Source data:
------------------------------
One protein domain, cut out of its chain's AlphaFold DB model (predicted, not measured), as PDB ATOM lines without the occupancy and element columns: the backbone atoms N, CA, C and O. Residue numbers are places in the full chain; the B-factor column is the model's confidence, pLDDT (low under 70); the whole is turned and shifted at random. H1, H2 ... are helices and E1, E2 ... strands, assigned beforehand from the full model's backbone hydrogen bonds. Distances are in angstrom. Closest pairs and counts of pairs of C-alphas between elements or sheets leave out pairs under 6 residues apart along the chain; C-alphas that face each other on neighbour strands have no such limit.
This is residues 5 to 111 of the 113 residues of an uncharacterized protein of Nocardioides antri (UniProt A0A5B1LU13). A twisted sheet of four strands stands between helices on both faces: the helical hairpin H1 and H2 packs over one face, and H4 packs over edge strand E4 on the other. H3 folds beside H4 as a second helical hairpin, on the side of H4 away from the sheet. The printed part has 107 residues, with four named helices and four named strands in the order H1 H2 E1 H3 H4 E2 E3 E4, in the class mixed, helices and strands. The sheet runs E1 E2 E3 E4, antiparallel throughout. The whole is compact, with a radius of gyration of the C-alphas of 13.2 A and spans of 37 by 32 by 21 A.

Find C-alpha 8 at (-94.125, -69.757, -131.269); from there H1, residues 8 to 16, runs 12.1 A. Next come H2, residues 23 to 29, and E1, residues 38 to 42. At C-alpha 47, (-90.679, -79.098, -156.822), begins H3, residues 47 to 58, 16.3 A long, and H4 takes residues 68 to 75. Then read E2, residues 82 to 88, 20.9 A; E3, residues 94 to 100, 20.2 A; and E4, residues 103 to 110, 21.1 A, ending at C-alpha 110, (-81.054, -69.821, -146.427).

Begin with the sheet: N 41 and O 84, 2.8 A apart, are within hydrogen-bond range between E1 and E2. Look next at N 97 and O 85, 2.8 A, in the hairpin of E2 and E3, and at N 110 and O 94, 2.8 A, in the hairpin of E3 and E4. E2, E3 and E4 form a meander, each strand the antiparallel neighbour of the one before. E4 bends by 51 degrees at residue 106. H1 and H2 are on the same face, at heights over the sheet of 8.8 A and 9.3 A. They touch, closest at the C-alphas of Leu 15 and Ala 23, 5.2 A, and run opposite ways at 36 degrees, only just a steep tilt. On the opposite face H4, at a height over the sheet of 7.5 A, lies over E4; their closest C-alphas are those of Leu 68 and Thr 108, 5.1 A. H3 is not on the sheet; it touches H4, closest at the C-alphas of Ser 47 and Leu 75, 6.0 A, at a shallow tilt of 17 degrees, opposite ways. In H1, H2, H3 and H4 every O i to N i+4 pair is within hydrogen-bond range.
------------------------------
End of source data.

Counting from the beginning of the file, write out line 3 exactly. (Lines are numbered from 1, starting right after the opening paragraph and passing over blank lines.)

Begin with the sheet: N 41 and O 84, 2.8 A apart, are within hydrogen-bond range between E1 and E2. Look next at N 97 and O 85, 2.8 A, in the hairpin of E2 and E3, and at N 110 and O 94, 2.8 A, in the hairpin of E3 and E4. E2, E3 and E4 form a meander, each strand the antiparallel neighbour of the one before. E4 bends by 51 degrees at residue 106. H1 and H2 are on the same face, at heights over the sheet of 8.8 A and 9.3 A. They touch, closest at the C-alphas of Leu 15 and Ala 23, 5.2 A, and run opposite ways at 36 degrees, only just a steep tilt. On the opposite face H4, at a height over the sheet of 7.5 A, lies over E4; their closest C-alphas are those of Leu 68 and Thr 108, 5.1 A. H3 is not on the sheet; it touches H4, closest at the C-alphas of Ser 47 and Leu 75, 6.0 A, at a shallow tilt of 17 degrees, opposite ways. In H1, H2, H3 and H4 every O i to N i+4 pair is within hydrogen-bond range.